Beans are meaty, filling, nutritious, tasty and full of fiber. They’re also really cheap! Most of the canned beans you find on the shelf at your local supermarket are overcooked, oversalted and — while not exactly espensive — overpriced. Not only that, but the cans they come in often contain chemicals in their lining that you don’t want in your body.
The solution? Can your own! With this simple guide for soaking, preparing and pressure canning dried beans, you can build up your pantry with these protein and fiber-packed wonders of the food world.
I generally like to can my beans plain, with no added spices or seasonings. That way they are a blank slate for any meal I want to cook. Just flavor them as you like when you reheat them on the stovetop, or add them to any recipe that calls for a can of beans.
How to scale a batch of dried beans up or down
One of the main things you’ll want to know for planning your canning is how much does a bag of beans make? Most beans come in 1-pound bags. Once you soak a bag of beans, they generally expand in volume about 2 to 3 times. So:
- 1 pound of dried beans will make about 3 pints
- 5 pounds of dried beans will make about 7 quarts, plus some left over for dinner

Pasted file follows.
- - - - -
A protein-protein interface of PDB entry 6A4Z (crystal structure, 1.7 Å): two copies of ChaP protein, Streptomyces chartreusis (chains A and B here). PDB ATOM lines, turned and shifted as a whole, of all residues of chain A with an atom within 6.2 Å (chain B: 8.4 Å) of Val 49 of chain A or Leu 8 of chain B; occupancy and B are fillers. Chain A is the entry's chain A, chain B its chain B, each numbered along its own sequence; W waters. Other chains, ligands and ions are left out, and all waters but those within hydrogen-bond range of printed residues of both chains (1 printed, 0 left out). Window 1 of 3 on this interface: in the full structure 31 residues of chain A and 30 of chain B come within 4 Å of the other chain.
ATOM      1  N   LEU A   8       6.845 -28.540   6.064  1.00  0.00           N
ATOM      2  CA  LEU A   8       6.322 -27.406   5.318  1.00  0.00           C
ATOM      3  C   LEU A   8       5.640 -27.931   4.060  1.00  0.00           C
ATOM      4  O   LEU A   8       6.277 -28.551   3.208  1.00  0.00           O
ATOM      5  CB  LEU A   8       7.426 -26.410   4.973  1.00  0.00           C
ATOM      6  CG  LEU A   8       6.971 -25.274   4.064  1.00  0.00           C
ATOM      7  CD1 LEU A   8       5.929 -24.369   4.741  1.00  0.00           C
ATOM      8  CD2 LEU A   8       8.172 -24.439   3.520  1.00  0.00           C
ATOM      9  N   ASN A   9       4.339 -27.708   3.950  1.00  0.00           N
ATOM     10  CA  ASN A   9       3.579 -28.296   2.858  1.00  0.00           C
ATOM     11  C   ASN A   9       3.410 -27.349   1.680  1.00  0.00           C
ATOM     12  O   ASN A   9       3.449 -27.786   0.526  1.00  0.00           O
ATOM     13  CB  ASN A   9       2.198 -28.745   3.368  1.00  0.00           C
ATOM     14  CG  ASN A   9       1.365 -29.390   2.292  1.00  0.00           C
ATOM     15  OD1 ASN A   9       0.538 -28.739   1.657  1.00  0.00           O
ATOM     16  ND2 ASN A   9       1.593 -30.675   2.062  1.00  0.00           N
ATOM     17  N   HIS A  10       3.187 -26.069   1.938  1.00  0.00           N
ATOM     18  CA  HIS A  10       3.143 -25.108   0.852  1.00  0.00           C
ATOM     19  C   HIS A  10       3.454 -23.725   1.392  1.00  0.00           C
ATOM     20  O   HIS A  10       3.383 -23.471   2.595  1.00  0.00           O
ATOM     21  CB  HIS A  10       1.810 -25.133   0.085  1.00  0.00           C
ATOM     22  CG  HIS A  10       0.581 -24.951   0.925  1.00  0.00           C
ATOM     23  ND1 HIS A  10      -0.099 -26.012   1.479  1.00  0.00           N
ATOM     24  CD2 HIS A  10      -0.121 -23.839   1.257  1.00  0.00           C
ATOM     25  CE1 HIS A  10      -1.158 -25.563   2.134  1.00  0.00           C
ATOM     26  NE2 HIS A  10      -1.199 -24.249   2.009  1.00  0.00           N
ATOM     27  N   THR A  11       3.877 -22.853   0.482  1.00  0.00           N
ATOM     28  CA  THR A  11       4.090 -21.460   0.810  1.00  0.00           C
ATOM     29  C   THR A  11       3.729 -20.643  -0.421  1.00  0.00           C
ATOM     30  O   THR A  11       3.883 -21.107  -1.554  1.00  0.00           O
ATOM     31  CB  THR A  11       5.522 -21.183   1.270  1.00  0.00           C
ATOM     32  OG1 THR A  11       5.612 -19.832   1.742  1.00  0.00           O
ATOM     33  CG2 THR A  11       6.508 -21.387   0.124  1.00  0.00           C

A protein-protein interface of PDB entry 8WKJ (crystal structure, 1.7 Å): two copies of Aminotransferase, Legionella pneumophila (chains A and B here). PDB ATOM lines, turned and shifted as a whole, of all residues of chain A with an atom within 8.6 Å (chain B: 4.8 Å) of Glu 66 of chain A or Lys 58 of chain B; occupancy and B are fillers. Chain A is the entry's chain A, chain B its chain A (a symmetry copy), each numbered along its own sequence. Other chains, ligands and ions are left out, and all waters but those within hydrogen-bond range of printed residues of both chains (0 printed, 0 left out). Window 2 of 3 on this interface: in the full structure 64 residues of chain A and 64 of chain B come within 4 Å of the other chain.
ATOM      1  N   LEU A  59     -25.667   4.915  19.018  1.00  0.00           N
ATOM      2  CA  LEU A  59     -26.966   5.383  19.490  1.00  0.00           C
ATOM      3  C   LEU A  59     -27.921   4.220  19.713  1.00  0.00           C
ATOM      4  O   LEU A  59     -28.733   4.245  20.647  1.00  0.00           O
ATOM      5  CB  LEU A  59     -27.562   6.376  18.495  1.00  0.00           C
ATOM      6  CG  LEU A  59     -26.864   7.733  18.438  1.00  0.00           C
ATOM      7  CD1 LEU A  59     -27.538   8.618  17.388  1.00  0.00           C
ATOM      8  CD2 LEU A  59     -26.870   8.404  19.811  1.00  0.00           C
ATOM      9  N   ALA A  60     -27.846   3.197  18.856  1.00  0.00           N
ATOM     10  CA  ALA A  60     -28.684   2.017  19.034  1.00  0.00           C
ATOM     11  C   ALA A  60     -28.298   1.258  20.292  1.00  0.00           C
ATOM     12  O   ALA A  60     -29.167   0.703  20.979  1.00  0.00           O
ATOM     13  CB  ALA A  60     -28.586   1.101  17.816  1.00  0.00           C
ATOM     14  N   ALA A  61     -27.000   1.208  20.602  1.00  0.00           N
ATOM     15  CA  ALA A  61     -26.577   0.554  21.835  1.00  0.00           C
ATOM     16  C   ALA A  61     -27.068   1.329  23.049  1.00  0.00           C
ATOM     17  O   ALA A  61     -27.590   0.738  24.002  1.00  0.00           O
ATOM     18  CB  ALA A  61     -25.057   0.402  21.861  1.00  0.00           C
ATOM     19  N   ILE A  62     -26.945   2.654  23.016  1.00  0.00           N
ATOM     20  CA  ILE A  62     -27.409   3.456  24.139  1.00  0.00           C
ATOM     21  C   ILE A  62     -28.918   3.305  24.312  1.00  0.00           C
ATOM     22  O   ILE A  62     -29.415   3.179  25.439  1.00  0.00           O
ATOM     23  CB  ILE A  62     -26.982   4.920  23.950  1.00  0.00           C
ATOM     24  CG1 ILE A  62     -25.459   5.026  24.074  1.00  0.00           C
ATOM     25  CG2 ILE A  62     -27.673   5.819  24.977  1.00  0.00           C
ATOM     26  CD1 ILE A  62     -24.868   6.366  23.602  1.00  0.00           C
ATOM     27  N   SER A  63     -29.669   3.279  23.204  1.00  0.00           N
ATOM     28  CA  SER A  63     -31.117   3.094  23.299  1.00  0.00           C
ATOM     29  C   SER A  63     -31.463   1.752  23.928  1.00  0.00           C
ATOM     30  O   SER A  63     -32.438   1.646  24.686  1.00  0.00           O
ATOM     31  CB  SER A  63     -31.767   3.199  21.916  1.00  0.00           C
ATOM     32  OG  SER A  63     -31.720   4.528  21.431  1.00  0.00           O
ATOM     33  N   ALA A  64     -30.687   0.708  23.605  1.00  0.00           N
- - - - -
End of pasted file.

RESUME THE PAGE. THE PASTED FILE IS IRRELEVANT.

Using those measures, I know that if I want to can 3 1-pound bags of pinto beans, I will need about 9 pint jars, give or take.
As I mentioned, I like to can my beans plain without any seasonings. But a pinch of salt will really bring out their flavor. I use kosher or sea salt. You generally should not use iodized table salt for canning. The additives in it can cloud or discolor your liquid. Here is the amount of salt I generally add to each jar.
- 1/2 teaspoon of kosher or sea salt per pint, and 1 teaspoon per quart
Equipment needed to can dried beans
Beans are a low-acid food and must be pressure cooked for safety’s sake. Do not try to use a boiling water canner to can your beans. You may die when you eat them (botulism).
- Pressure cooker
- Large pot for soaking and simmering
- Canning jars, lids and rings
- Slotted spoon
- Canning funnel
- Jar lifter
- Lid lifter or tongs
- Clean towels to cool your jars on
- Paper towels
How to use the beans you can
Bring to a boil in a saucepan, and then simmer, stirring occasionally for at least 10 minutes to ensure their safety. Use them in recipes and season as you like.
Canning Dried BeansCourse: Vegetables, Beans and Legumes
Simple directions for pressure canning any type of dried bean to fill up your pantry.
Dried beans of any type — 2 pounds
Kosher or sea salt — 1 tablespoon
Water — as needed
- Add the beans to a pot large enough to hold them and double their volume of water. Rinse the beans well and drain. Then add enough fresh water to cover them to double their depth. Beans expand a lot when they rehydrate, and you want to make sure they stay covered with water, or the top beans won’t soak properly. Set the beans in a cool place or in the refrigerator for 12 to 24 hours to hydrate fully.
- Set up your canning station. Load your pressure cooking with clean jars, and add water to cover the jars by 3 or 4 inches. Bring the water to a simmer. Clean your counter and all canning utensils and equipment well. Many people also add the lids and rings to a large saucepan with simmering water to sterilize them too, but that’s been found to not be necessary for safety. It’s up to you. I usually do it anyway.